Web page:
For the upcoming fall semester, I’m making another tweak to the system. Instead of ranking or distributing a set number of points, they will rate each other’s contributions on a three-level scale. And rather than email each team a link to a different Google Form, I have one Google Form for the entire class. I can either email the link to the whole class, or — more likely because it’s easier on my end — I can post the link in the Canvas LMS. Or, as I discussed in my last post, I can embed the Form’s iframe into a Canvas assignment.
Since I’ve set the Form to collect students’ email addresses, I’ll be able to discard the responses of any student who rates a team he or she does not belong to.
The evaluation is worth up to 50 points out of 1,000 in the course grading scale; the last item in the Form is simply a method of encouraging students to reflect on how well they and their teammates collaborated (instead of mindlessly entering numbers). As I did last semester, I will set the corresponding assignment in the Canvas gradebook as worth nothing, to avoid complaints about “losing” points because of their peers’ evaluation of their work.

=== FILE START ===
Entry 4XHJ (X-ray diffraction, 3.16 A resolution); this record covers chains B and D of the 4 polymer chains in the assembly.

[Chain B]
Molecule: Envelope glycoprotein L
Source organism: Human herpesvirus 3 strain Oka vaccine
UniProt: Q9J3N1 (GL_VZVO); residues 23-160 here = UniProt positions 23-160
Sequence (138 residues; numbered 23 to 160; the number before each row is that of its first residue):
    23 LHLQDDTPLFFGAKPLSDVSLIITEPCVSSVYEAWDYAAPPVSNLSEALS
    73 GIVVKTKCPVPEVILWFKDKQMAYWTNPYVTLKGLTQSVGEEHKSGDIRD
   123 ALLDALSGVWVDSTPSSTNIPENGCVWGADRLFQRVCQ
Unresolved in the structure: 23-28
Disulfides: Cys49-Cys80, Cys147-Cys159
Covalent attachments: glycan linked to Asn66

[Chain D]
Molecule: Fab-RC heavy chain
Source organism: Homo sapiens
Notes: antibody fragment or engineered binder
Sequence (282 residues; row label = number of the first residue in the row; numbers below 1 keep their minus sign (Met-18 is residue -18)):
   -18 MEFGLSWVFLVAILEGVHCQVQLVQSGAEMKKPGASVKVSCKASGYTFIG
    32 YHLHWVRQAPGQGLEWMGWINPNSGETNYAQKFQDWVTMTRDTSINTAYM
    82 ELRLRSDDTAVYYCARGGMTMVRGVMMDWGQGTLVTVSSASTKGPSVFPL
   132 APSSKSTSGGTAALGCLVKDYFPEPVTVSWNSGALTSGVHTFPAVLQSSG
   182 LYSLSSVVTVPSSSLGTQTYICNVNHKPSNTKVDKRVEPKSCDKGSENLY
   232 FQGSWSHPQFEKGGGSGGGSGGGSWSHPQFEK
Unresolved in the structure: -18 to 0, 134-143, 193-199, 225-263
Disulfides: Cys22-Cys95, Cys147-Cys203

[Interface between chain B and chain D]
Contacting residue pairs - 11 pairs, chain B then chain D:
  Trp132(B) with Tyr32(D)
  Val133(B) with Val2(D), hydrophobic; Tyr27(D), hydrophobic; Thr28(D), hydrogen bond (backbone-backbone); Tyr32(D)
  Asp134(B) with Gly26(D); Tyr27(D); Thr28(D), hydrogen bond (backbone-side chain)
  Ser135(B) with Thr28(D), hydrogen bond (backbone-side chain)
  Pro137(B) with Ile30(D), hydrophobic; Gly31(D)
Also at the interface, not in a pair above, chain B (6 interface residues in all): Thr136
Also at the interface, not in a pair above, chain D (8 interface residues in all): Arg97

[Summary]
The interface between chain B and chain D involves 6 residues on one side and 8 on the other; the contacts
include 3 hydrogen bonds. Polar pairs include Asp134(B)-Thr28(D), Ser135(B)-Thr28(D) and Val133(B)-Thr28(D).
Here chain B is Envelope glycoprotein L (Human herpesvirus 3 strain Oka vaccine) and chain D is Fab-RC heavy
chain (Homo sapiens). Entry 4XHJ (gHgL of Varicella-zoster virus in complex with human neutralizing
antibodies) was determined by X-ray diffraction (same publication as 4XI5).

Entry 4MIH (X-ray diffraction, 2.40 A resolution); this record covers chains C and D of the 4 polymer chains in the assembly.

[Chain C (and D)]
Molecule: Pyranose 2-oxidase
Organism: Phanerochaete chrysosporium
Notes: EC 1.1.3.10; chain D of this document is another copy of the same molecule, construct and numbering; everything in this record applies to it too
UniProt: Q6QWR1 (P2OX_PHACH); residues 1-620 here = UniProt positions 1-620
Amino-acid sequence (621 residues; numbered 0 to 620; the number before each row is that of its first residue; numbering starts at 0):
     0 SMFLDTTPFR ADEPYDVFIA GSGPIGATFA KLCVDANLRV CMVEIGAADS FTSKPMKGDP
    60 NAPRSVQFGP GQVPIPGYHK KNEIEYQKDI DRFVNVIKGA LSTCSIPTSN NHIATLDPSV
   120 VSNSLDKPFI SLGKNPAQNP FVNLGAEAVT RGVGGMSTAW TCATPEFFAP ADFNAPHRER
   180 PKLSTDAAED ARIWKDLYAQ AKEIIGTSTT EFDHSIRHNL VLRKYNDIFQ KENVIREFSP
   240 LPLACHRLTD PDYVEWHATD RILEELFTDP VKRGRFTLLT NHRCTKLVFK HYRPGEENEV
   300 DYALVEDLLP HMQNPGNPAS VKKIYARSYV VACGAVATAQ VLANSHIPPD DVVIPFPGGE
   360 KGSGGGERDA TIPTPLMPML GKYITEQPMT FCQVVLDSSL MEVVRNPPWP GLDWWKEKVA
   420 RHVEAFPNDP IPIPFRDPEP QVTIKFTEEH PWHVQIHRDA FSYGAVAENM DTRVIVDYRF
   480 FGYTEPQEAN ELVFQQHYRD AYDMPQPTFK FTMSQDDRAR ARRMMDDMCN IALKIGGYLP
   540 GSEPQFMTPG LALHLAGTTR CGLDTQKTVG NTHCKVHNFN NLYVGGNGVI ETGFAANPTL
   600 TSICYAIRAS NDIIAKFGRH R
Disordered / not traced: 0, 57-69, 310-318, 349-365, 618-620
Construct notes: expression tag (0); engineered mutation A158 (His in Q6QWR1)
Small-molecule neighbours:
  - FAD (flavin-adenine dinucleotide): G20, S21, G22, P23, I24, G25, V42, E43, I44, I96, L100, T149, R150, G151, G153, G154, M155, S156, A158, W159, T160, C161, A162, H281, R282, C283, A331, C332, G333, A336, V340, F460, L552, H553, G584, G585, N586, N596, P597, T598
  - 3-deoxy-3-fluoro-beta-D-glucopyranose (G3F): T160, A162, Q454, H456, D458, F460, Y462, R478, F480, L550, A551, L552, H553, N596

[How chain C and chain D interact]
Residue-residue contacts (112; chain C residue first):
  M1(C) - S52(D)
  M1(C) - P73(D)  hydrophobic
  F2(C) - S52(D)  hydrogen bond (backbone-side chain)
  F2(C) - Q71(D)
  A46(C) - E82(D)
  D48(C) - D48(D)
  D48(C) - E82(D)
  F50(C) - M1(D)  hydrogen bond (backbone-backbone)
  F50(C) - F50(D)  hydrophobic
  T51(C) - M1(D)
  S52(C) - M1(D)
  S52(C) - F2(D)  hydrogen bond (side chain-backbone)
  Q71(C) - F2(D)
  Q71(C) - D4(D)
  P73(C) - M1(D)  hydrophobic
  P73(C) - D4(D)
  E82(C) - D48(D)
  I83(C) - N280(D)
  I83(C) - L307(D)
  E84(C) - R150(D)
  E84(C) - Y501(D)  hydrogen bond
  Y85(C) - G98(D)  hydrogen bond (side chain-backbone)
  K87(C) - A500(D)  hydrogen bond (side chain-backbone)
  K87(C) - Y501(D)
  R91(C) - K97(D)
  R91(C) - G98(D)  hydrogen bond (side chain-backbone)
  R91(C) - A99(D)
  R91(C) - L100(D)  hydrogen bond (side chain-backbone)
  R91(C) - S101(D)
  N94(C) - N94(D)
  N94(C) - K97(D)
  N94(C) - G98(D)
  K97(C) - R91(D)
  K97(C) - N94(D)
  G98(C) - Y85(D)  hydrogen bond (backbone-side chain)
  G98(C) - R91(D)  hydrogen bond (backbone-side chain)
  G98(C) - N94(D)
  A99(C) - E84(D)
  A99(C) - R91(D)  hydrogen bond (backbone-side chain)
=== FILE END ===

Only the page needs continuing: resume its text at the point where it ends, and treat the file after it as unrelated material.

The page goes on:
A follow-up to my recent post about increasing the quality of students’ final products from collaborative research projects:
In my Spring 2021 research methods course, I gave students this outline to follow when writing their team’s research reports. I’ve revised the outline for Spring 2022. Each part in the new outline will get graded separately, with a summative grade for the entire report at the end of the semester.
I’m also thinking of being much more specific about the report’s layout, and grading the reports accordingly — similar to what has worked well with student presentations. I can envision the following criteria: